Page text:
To call any infantry soldier a "pawn" of any sort is likely a very bad idea, especially on Remembrance Day, and yet that is what soldiers have become in the political sphere.
Photos of soldiers make it into the media today -- soldiers with lots of medals and tears and poppies and standing next to them are the politicians-du-jour as if the soldier's sacrifice wasn't enough.
Now we expect them to stoically stand beside men (and sometimes, but rarely, women) who have no idea of the meaning behind the words their speech writers hurriedly wrote up the night before, if they didn't just copy and paste from years past.
I mean, who really listens to these speeches anyway.
If I had my way, only veterans could speak without fear of recourse or corrective action if they stepped out of line.
As to their own service, these soldiers have or are trying to make sense of the smells, lights, sounds and chaos and don't need a politician pontificating over their shoulder.
To be able to grieve in private, or amongst their own, is the kindest gift civil society can ever give.
Not to be stared at, photographed as they simultaneously try to remember and forget.
Whatever Remembrance Day was before I was born, I don't know. But other than on Veterans Day I doubt it was so much a spectacle that people referred to it as a celebration as oppposed to a ceremony.
Probably small towns gathering around a monument -- the kind of town where everyone knows everyone, and every lost soul is once again accounted for.
Now it's a big hurrah! Staged in the name of the whole nation wanting to honour these veterans but more and more seemingly like a federal party photo op or script for war.
Into this fray comes a citizen's group from Newfoundland and Labrador called Our Duty that seeks to bring an end to politically-influenced photo ops during Remembrance Day ceremonies.
This citizen's group founded in Newfoundland and Labrador wants politicians to refrain from using Remembrance Day for political purposes.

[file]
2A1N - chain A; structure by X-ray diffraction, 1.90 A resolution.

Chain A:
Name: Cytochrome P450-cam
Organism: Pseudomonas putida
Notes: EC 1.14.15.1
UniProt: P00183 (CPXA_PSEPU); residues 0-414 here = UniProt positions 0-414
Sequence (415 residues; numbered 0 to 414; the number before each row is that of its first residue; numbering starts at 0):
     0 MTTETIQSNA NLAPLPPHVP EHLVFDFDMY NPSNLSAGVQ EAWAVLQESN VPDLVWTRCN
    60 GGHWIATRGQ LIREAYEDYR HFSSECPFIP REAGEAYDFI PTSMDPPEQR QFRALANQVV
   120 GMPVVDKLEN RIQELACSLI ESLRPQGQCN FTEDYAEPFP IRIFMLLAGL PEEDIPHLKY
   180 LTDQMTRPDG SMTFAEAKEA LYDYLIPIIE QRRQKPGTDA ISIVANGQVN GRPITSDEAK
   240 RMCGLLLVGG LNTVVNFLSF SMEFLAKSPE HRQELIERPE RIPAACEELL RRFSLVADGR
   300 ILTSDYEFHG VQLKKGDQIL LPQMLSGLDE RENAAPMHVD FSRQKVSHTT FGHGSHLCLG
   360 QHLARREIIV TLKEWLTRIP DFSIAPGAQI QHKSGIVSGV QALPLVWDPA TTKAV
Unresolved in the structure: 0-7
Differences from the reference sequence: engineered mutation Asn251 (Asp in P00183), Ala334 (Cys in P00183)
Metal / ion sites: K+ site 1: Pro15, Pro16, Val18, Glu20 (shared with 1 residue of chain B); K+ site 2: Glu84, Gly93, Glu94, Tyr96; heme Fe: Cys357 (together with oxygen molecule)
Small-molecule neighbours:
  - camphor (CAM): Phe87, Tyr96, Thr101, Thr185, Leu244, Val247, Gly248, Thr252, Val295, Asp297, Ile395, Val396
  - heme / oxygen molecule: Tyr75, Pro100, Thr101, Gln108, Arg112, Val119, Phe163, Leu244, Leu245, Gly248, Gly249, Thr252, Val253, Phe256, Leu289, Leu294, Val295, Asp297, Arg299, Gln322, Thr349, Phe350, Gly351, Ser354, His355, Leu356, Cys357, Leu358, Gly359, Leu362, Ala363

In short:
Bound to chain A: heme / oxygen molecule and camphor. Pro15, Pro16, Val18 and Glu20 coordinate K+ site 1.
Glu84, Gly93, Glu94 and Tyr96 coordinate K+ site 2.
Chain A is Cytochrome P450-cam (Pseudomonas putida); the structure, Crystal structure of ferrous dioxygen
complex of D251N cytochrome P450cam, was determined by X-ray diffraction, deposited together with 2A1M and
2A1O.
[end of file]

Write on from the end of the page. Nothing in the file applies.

Their group is following the lead of a national coalition of veterans who are calling for an end to politically motivated photo ops.
Our Duty Group spokesperson, Jeff Rose-Martland says he is not asking for politicians to not show up, just for respect and that photo lenses be directed at the veterans instead.
The Our Duty presser, released in response to events on Parliament Hill, states, "Earlier this week, in response to questions in the Commons about veterans benefits, VAC Minister Julian Fantino responded, 'This week I call on all members to hold off on their politics and focus their energy on remembrance.'"
The issue here is not that politicians are not welcome at Remembrance Day ceremonies (again the next person who calls it a "celebration" is gonna be beaned in the head) -- in fact, they are an important part of the ceremony -- just not the most important part.
It is an insult to focus on politicians especially in light of the numerous demonstrations of Parliament Hill by veteran groups and their families. Many stating frankly that they feel betrayed by the Conservative government. As reported in the Toronto Star back during a major demonstration on July, 4, 2014, veterans of all stripes and bars gathered on Parliament Hill.
There, Maj. Mark Campbell, who had lost both of his legs in a bomb explosion in Afghanistan, told the demonstration that the trauma he endures to this day isn’t because of his wounds, but rather Ottawa’s uncaring attitude to Canada’s wounded veterans. He stated that it was especially the young injured soldiers that are being pushed out of the military into a life of "financial destitution" made worse by what he called the "miserly mentality" at the Veterans Affairs Department.
The Senate Committee did add its voice to a call for change concerning how the bureaucracy around veteran affairs operate -- specifically around the transition from soldier to civilian life -- but these have been slow in their release.
Hopefully not slow enough that a war of attrition breaks out between the Federal government and the remaining veterans.
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